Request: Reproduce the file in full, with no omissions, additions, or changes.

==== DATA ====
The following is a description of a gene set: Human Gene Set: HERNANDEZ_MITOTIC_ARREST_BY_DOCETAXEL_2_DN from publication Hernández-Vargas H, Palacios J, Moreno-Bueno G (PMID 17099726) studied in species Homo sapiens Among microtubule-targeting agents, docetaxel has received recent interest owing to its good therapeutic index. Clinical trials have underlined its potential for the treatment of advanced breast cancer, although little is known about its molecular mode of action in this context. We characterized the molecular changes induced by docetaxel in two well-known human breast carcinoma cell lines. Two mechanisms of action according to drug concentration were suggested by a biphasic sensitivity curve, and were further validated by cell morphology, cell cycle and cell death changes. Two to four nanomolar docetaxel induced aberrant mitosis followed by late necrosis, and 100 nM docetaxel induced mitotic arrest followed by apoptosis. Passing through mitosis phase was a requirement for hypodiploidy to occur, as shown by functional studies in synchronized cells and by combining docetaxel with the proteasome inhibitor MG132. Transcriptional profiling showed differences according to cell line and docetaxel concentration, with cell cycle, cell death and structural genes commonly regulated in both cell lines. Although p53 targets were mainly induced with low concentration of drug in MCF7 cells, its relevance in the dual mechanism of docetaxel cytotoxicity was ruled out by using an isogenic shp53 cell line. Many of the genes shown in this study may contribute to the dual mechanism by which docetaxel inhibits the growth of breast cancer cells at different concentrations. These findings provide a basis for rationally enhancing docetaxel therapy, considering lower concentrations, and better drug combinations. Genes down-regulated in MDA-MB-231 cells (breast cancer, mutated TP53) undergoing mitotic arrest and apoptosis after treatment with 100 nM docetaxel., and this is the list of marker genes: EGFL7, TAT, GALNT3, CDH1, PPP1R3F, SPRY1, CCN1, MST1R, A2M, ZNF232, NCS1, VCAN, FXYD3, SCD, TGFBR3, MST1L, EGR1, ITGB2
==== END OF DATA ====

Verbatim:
The following is a description of a gene set: Human Gene Set: HERNANDEZ_MITOTIC_ARREST_BY_DOCETAXEL_2_DN from publication Hernández-Vargas H, Palacios J, Moreno-Bueno G (PMID 17099726) studied in species Homo sapiens Among microtubule-targeting agents, docetaxel has received recent interest owing to its good therapeutic index. Clinical trials have underlined its potential for the treatment of advanced breast cancer, although little is known about its molecular mode of action in this context. We characterized the molecular changes induced by docetaxel in two well-known human breast carcinoma cell lines. Two mechanisms of action according to drug concentration were suggested by a biphasic sensitivity curve, and were further validated by cell morphology, cell cycle and cell death changes. Two to four nanomolar docetaxel induced aberrant mitosis followed by late necrosis, and 100 nM docetaxel induced mitotic arrest followed by apoptosis. Passing through mitosis phase was a requirement for hypodiploidy to occur, as shown by functional studies in synchronized cells and by combining docetaxel with the proteasome inhibitor MG132. Transcriptional profiling showed differences according to cell line and docetaxel concentration, with cell cycle, cell death and structural genes commonly regulated in both cell lines. Although p53 targets were mainly induced with low concentration of drug in MCF7 cells, its relevance in the dual mechanism of docetaxel cytotoxicity was ruled out by using an isogenic shp53 cell line. Many of the genes shown in this study may contribute to the dual mechanism by which docetaxel inhibits the growth of breast cancer cells at different concentrations. These findings provide a basis for rationally enhancing docetaxel therapy, considering lower concentrations, and better drug combinations. Genes down-regulated in MDA-MB-231 cells (breast cancer, mutated TP53) undergoing mitotic arrest and apoptosis after treatment with 100 nM docetaxel., and this is the list of marker genes: EGFL7, TAT, GALNT3, CDH1, PPP1R3F, SPRY1, CCN1, MST1R, A2M, ZNF232, NCS1, VCAN, FXYD3, SCD, TGFBR3, MST1L, EGR1, ITGB2